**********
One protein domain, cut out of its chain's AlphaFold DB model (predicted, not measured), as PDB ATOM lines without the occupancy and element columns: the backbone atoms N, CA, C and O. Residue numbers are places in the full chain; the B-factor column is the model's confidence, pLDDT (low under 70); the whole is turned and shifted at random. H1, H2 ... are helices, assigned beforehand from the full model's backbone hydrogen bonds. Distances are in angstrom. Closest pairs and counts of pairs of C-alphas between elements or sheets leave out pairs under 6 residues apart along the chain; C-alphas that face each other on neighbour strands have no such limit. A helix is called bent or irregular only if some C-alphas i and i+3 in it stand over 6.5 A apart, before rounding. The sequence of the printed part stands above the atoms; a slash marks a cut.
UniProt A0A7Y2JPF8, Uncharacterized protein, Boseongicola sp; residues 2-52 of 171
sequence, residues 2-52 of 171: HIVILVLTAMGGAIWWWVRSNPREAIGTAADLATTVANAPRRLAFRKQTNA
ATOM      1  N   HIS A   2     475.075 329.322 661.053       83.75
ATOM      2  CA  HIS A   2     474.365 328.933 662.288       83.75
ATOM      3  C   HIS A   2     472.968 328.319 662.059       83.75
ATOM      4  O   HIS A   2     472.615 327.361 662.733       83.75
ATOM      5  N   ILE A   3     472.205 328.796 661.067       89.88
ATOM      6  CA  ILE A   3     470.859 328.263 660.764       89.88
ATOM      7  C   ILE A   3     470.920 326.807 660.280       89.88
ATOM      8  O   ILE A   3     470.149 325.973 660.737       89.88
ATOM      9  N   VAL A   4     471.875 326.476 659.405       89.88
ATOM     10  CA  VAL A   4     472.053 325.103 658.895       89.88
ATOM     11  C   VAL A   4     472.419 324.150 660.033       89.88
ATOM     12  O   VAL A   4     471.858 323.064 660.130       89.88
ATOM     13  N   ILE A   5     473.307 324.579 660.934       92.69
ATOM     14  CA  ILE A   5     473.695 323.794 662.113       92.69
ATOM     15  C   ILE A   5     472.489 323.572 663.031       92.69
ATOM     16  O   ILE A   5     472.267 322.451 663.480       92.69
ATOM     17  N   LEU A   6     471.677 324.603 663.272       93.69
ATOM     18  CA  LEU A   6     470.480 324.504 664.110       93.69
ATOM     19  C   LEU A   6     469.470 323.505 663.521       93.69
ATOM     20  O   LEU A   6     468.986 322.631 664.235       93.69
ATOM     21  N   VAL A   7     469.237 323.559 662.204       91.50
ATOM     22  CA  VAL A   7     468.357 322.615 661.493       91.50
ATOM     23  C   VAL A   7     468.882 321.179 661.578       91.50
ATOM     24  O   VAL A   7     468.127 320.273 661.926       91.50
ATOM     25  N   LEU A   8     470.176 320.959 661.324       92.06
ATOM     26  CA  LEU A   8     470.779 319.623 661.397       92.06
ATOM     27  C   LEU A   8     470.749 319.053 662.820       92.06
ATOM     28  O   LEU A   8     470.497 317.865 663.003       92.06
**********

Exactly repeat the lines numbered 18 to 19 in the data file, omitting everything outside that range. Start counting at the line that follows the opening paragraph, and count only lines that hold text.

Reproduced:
ATOM     16  O   ILE A   5     472.267 322.451 663.480       92.69
ATOM     17  N   LEU A   6     471.677 324.603 663.272       93.69